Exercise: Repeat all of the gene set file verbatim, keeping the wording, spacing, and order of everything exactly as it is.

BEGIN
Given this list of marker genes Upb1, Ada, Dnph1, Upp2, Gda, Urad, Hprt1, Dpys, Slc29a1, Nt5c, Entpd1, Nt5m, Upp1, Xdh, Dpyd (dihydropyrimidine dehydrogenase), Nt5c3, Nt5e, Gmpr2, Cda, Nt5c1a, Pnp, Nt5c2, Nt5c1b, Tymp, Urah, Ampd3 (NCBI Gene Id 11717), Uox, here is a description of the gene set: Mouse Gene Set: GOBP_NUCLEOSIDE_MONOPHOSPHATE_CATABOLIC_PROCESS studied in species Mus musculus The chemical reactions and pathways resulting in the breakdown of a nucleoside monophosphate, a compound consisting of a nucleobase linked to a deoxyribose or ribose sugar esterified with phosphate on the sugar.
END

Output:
Given this list of marker genes Upb1, Ada, Dnph1, Upp2, Gda, Urad, Hprt1, Dpys, Slc29a1, Nt5c, Entpd1, Nt5m, Upp1, Xdh, Dpyd (dihydropyrimidine dehydrogenase), Nt5c3, Nt5e, Gmpr2, Cda, Nt5c1a, Pnp, Nt5c2, Nt5c1b, Tymp, Urah, Ampd3 (NCBI Gene Id 11717), Uox, here is a description of the gene set: Mouse Gene Set: GOBP_NUCLEOSIDE_MONOPHOSPHATE_CATABOLIC_PROCESS studied in species Mus musculus The chemical reactions and pathways resulting in the breakdown of a nucleoside monophosphate, a compound consisting of a nucleobase linked to a deoxyribose or ribose sugar esterified with phosphate on the sugar.